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Which medications have consistently replicated randomized placebo-controlled trial evidence of efficacy in treating symptoms that are unresponsive to sertraline or paroxetine? Take the quiz and learn more.
The correct answer is E. None of the above
Only 2 medications have FDA indications for PTSD: paroxetine and sertraline. Some treatment guidelines recommend these or other antidepressants, including fluoxetine and venlafaxine, as equivalently first choice with focused CBT.1 Others regard focused CBT as having better evidence and suggest antidepressants only when therapy has failed or is not available, or in cases of severe depression.1-5 This reflects a number of negative randomized clinical trials (RCTs) with SSRIs, and small-to-moderate effect sizes relative to trauma-focused cognitive-behavioral therapy. It is important to note that many patients remain symptomatic and functionally impaired despite standard treatments and require alternative interventions.
There are medications with expert recommendations against their use (benzodiazepines), with uniformly negative RCTs (divalproex, bupropion, guanfacine, tiagabine), or with a mixture of both positive and negative evidence (fluoxetine, mirtaza¬pine, risperidone and olanzapine augmentation of antidepressants, topiramate). Furthermore, some commonly used pharmacologic agents have not been subject to RCTs in PTSD (citalopram, escitalopram, gabapentin, clonidine, lithium), nor have many newer agents such as levomilnacipran, milnacipran, vilazodone, vortioxetine, lurasidone, iloperidone, cariprazine, and brexpiprazole. Given the challenges in helping people with treatment-resistant PTSD, it was not surprising to find an impressive variety of alternative pharmacologic agents that have shown benefit in at least some treatment-resistant patients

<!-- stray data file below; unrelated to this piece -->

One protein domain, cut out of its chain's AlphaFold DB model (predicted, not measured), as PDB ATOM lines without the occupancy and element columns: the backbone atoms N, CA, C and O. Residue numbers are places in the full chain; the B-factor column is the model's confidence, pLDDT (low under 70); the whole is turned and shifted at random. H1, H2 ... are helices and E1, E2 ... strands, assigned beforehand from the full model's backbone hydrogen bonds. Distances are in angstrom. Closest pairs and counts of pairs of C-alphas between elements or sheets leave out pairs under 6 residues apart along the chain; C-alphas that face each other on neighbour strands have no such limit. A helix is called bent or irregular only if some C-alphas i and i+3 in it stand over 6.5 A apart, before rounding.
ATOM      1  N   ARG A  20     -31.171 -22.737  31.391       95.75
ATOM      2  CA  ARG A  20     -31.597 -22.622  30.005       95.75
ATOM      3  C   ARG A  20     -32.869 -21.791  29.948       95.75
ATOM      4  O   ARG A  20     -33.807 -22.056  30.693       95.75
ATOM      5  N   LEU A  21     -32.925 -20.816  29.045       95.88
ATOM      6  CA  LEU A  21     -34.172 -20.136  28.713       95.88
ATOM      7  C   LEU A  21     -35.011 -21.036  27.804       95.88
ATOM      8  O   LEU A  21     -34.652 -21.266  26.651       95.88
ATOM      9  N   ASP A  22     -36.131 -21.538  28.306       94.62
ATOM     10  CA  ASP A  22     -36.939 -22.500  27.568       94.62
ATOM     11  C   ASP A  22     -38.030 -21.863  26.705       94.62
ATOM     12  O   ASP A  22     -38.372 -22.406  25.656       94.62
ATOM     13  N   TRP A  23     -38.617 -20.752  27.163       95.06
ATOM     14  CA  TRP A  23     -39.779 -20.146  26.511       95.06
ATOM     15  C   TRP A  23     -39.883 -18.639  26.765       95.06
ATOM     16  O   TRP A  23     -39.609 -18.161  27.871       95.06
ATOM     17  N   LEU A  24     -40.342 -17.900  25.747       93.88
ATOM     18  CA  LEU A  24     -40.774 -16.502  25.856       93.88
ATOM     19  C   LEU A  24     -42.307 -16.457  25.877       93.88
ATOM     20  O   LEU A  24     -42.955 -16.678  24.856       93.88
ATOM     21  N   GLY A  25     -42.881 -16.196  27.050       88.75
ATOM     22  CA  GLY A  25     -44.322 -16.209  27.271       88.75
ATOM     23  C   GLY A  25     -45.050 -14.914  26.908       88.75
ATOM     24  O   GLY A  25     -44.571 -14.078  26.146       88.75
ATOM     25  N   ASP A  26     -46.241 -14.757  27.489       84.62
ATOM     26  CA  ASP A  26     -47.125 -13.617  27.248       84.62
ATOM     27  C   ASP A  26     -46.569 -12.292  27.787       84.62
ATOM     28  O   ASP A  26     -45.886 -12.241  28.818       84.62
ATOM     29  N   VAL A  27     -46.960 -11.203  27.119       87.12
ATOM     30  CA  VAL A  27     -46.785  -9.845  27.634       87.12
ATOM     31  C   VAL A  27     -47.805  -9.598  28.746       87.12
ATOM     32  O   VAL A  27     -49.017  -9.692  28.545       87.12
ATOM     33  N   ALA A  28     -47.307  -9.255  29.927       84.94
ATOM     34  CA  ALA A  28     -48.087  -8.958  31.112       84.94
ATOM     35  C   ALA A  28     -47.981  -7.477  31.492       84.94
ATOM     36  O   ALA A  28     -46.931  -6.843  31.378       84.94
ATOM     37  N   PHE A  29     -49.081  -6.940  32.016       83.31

For more on this topic, see Treatment-Resistant PTSD, on which this quiz is based.
1. Bajor LA, Ticlea AN, Osser DN. The psychopharmacology algorithm project at the Harvard South Shore Program: an update on posttraumatic stress disorder. Harv Rev Psychiatry. 2011;19:240-258.
2. Jonas DE, Cusack K, Forneris CA, et al. Psychological and Pharmacological Treatments for Adults With Posttraumatic Stress Disorder (PTSD). Comparative Effectiveness Review No. 92. https://www.ncbi.nlm.nih.gov/books/NBK137702/. Accessed September 29, 2017.
3. Steenkamp MM, Litz BT, Hogue CW, Marmar CR. Psychotherapy for military-related PTSD: a review of randomized clinical trials. JAMA. 2015;314:489-500.
4. Gehrman P, Harb G, Ross R. PTSD and sleep. PTSD Res Quart. 2016;27:1-10
5. Toll WA, Barbui C, Ommeren M. Management of acute stress, PTSD, and bereavement: WHO recommendations. JAMA. 2013;310:477-478.